One implication of the abolishment of the lifetime allowance (LTA), withstanding those who have already begun to draw down pensions approaching the previous limit of £1,073,100, is that DC pension schemes may now offer a tax-efficient means to pass on wealth to nominated beneficiaries. Pensions aren’t usually tested against inheritance tax (IHT) thresholds and can be passed on completely tax free, should the member pass away before the age of 75*. After 75, the pension funds inherited by the nominated beneficiaries will only be taxed as and when they draw down on the pension, with the withdrawals treated as the beneficiary’s additional income. No IHT liability is due on the capital sum of the pension.   

The interplay between pension planning and succession planning has therefore been augmented in light of the changes to LTA. The IHT allowance per spouse – known as the nil rate band – is £325,000 each, although you can pass on £500,000 each if you’re also leaving the principal private residence (the family home) to direct descendants. This is due to the £175,000 residence nil rate band, applicable to each spouse. Pensions and inheritance tax planning are complex subjects and we would always recommend seeking professional, impartial advice when making such financial decisions.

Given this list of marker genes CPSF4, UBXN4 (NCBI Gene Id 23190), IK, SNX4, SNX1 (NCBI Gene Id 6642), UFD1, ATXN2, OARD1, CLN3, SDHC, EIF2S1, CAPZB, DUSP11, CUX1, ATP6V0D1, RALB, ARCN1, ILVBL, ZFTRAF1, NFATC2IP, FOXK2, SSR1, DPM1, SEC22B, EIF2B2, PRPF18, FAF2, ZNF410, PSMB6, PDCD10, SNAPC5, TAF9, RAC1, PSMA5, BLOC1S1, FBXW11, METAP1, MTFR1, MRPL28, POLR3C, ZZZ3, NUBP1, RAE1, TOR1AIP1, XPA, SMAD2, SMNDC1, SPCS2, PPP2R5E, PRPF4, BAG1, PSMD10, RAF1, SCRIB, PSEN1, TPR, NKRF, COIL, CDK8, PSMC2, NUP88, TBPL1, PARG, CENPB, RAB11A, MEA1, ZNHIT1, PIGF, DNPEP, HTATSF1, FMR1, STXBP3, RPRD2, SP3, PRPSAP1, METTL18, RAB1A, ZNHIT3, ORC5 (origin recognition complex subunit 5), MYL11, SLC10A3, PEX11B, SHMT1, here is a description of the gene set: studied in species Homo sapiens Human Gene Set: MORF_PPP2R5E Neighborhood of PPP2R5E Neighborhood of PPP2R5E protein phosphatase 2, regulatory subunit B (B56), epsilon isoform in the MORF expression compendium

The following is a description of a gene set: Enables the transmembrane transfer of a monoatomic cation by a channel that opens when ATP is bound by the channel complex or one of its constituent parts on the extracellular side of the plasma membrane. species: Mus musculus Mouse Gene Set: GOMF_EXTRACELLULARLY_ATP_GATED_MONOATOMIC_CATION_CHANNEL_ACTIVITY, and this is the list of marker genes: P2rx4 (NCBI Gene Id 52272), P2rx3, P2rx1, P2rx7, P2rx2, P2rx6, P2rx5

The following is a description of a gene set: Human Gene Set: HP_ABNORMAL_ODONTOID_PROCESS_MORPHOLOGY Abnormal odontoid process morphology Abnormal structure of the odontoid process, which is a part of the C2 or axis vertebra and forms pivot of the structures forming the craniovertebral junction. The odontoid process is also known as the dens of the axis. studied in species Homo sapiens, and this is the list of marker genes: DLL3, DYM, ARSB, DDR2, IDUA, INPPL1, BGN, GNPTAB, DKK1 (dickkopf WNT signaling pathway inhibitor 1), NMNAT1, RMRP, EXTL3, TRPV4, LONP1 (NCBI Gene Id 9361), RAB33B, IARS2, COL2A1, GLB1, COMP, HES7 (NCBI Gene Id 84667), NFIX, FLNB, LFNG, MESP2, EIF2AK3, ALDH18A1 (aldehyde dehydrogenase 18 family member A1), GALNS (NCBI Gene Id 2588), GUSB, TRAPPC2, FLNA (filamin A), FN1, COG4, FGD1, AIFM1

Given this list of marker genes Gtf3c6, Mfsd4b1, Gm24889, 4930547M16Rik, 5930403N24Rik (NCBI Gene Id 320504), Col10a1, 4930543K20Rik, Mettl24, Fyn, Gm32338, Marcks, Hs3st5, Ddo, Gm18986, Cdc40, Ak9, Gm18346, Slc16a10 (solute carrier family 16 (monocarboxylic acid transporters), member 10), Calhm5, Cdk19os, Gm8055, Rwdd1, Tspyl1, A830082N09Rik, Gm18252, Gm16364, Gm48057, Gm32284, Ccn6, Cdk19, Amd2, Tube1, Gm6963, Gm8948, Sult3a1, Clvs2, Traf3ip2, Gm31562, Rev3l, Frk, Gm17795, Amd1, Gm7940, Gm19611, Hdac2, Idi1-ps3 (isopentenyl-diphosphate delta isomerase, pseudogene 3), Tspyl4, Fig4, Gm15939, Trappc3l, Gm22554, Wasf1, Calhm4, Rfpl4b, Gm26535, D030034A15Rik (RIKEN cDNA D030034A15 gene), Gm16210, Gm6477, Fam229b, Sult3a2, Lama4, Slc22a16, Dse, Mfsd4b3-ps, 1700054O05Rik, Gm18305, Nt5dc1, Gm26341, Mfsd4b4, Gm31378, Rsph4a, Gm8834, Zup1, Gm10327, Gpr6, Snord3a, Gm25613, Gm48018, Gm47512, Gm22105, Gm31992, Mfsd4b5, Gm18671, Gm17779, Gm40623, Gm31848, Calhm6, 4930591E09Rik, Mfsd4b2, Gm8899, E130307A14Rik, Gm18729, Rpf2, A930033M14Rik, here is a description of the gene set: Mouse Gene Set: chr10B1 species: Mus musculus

Turning to the state pension, this is provisioned for by the contributions that workers make to National Insurance. To qualify for the full ‘new’ state pension, employees are required to have a total of 35 qualifying years of National Insurance contributions. Should you not have the full 35-year record, perhaps after working abroad, a career break or home-making, you can make voluntary contributions to National Insurance. Note that the deadline for such ‘top-ups’ is 31 July 2023.